Feedback is probably the most important aspect of student learning, as it helps individuals assess their progress, see areas of improvement, and know the steps to take moving forward.
Below are four strategies for improving your writing feedback.
1. Be specific.
This may seem obvious, but it’s far too important to take lightly. Whether it’s a simple assignment or a term paper, be sure to tell your students where and how they are specifically lacking. Just putting a ‘+’ for good and ‘-‘ for parts that need improvement isn’t going to cut it. Leave personal notes, or if you don’t have the time, write something that says, ‘Talk to me after class,’ and share your thoughts in person. Or send a quick email.
Even positive comments like, ‘good writing,’ or ‘great,’ are too vague to really help the student see what he or she is doing well. Use language that is clear, rather than generalized.
1. Give ongoing feedback.
Follow up with your students after giving back their papers, have a secondary assignment to measure whether or not they edited with regard to your comments, and most importantly, don’t just leave feedback for the final product. Assess your students and give them your thoughts throughout the entire process so they’re continually improving, not just working towards a goal.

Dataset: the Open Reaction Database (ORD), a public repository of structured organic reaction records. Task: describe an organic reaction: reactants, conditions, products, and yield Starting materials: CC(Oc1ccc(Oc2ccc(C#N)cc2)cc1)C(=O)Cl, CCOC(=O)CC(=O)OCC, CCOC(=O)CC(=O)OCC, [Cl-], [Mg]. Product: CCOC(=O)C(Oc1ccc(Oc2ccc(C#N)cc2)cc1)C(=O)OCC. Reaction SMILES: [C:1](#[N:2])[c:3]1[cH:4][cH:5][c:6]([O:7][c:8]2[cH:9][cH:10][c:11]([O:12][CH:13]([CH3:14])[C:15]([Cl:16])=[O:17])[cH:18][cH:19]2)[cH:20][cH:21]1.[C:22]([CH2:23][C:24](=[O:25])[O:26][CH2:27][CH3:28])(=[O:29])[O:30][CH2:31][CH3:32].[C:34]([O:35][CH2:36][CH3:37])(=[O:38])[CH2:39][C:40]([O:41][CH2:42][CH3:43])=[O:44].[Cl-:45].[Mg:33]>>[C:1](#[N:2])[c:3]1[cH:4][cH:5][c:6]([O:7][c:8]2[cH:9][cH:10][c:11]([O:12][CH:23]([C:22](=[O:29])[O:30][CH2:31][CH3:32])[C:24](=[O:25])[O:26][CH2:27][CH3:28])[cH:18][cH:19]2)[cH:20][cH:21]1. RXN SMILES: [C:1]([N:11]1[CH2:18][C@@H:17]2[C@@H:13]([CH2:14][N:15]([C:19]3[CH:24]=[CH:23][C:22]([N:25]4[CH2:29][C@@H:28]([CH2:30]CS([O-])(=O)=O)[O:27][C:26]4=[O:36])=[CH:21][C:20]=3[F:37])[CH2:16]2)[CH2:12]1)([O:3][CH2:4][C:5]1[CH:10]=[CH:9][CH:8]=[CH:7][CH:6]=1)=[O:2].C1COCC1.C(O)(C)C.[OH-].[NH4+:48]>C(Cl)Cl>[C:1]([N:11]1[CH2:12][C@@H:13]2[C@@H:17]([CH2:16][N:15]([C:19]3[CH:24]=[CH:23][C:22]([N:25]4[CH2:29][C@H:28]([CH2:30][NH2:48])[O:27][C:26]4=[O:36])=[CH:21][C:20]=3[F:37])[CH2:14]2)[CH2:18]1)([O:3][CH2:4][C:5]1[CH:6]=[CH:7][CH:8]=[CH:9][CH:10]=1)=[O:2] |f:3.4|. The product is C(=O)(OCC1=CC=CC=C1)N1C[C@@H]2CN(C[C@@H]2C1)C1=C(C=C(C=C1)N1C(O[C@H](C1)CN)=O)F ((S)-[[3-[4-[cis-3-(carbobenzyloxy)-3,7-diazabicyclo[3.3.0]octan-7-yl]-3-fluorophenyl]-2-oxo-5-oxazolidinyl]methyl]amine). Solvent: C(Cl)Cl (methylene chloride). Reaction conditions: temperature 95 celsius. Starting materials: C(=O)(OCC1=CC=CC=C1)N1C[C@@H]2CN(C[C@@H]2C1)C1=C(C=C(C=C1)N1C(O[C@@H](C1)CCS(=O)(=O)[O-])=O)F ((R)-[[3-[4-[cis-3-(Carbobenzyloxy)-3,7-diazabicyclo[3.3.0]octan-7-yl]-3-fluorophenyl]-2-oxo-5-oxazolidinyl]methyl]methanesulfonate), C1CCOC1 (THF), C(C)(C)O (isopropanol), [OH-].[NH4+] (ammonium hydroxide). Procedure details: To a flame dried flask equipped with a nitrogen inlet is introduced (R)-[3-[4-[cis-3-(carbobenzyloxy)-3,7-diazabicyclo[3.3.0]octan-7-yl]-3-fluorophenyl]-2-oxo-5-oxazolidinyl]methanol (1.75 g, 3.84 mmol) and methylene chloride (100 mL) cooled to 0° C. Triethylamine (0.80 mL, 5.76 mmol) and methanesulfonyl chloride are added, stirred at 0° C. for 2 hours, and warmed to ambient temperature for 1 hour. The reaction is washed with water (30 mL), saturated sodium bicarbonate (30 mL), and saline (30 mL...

3. Give action-oriented feedback.
Don’t just comment on grammar, spelling, punctuation, etc. as those are easy fixes; instead, focus on the content, ideas, sentence variety, or audience. Also, be sure to point students in a direction in which they can actually do something to improve in a certain area.
4. Be reasonable.
This is important to note. Even if your student is really struggling, try to focus positives, rather than just negatives. No one likes to get a totally marked-up paper returned to them. Even if there’s a lot to note that’s insufficient, be sure to do so in a way that encourages the student, rather than defeats.
Featured Image Credit: Glenn Carstens-Peters